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This study examines the risk exposure of Australian financial firms to changes in the term structure of interest rates. Non-linearity in the interest rate term structure is captured by the three-factor model of interest rate level, slope, and curvature. We observe that financial firms have negative exposures to the interest rate level, while non-financial firms have positive exposures. This finding suggests that financial firms need to hedge against rising interest rates, while non-financial firms need to hedge against falling interest rates. Small banks and insurance companies have a positive risk exposure to the slope factor, while real estate firms have a negative risk exposure to the curvature factor. Though the interest rate level is the most important factor, ignoring the slope and curvature factors could lead to underestimating a financial firm’s overall interest rate risk exposure. These findings are robust to controlling for the orthogonalized market return, time-varying equity risk premium, and the global financial crisis. This study offers practical tools to regulators, such as the Reserve Bank of Australia and Australian Prudential Regulatory Authority for assessing interest rate risk exposures of the financial and non-financial sectors.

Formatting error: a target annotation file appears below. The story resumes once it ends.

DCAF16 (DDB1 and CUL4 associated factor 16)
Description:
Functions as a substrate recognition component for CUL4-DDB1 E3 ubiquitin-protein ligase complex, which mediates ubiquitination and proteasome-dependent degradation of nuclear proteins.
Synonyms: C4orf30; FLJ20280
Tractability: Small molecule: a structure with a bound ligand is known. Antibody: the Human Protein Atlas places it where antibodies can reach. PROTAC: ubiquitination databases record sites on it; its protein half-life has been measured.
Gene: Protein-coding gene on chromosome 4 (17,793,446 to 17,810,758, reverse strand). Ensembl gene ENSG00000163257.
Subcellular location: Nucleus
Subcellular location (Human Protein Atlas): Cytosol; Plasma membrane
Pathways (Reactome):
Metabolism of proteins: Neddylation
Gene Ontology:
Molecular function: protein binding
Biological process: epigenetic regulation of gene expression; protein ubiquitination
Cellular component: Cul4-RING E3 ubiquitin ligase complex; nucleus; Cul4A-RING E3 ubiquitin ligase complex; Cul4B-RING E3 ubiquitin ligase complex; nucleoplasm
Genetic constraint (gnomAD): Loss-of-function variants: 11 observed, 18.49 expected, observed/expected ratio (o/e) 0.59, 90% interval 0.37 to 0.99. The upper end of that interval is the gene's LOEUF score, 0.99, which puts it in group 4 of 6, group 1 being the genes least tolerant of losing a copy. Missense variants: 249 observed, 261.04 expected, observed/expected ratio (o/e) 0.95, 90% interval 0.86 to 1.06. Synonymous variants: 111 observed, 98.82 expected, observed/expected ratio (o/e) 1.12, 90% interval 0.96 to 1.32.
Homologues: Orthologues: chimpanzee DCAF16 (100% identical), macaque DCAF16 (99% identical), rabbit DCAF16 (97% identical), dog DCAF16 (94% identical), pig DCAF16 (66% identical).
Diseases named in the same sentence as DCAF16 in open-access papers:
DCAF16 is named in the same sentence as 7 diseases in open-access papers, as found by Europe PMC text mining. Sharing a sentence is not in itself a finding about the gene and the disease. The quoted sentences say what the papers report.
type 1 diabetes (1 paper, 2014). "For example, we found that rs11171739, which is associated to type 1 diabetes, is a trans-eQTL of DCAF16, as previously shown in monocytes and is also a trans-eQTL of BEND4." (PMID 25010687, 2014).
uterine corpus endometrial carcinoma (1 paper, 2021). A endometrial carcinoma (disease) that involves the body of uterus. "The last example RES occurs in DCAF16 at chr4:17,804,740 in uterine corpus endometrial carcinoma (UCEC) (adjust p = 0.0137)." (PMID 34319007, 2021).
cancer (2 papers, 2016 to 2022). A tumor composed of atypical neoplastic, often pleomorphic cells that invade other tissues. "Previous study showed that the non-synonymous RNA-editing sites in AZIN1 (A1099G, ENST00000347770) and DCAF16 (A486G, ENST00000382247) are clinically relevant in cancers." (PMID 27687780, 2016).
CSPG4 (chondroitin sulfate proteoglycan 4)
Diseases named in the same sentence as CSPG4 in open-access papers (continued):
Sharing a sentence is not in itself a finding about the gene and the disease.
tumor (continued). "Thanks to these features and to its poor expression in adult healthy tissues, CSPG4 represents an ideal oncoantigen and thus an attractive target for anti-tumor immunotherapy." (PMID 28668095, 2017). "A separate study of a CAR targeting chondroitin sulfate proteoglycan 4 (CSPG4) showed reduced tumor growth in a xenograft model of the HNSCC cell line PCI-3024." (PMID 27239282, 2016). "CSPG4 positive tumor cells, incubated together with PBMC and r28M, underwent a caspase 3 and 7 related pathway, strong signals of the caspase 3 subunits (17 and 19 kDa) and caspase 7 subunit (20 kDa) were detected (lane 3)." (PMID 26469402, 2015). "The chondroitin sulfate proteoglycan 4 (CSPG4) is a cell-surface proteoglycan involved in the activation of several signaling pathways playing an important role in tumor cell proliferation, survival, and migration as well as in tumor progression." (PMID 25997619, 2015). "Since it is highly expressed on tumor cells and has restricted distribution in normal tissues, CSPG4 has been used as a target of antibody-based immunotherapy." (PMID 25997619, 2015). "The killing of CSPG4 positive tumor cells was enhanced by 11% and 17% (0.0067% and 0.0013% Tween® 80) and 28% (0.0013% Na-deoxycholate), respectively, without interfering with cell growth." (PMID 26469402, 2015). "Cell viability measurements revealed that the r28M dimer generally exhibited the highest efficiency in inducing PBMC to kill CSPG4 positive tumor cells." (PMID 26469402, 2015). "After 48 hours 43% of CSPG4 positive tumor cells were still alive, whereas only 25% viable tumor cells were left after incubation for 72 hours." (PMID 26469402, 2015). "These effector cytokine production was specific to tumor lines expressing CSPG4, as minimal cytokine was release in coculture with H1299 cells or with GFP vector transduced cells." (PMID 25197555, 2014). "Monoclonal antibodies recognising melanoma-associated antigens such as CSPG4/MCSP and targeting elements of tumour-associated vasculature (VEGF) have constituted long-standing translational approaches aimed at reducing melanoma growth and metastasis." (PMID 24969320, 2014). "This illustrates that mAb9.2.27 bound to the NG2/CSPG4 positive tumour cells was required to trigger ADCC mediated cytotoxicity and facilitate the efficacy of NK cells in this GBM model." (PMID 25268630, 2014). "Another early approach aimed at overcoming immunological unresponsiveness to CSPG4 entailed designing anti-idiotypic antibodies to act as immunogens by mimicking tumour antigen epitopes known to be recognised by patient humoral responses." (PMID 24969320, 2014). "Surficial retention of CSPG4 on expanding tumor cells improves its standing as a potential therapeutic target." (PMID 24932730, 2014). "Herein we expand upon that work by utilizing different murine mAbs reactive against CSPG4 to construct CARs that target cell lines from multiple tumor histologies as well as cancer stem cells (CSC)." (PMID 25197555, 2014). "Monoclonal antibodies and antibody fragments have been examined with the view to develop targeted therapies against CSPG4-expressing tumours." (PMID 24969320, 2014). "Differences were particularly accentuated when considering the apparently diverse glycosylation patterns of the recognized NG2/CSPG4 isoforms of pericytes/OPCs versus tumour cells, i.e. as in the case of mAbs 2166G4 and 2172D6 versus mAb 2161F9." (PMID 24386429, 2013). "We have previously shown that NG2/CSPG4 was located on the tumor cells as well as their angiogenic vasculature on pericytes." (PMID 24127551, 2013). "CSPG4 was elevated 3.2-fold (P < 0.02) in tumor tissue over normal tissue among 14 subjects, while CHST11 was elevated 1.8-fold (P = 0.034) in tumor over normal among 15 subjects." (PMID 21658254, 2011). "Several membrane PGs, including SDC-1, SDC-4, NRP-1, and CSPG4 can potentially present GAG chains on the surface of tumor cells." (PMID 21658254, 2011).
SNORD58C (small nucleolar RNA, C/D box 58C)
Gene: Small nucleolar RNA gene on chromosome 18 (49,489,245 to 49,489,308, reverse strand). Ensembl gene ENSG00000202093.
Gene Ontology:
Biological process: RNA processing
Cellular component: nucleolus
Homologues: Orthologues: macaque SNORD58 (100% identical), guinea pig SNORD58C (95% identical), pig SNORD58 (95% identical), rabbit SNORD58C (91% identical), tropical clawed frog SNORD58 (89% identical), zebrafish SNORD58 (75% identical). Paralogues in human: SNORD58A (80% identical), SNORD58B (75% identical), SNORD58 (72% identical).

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Journal Article

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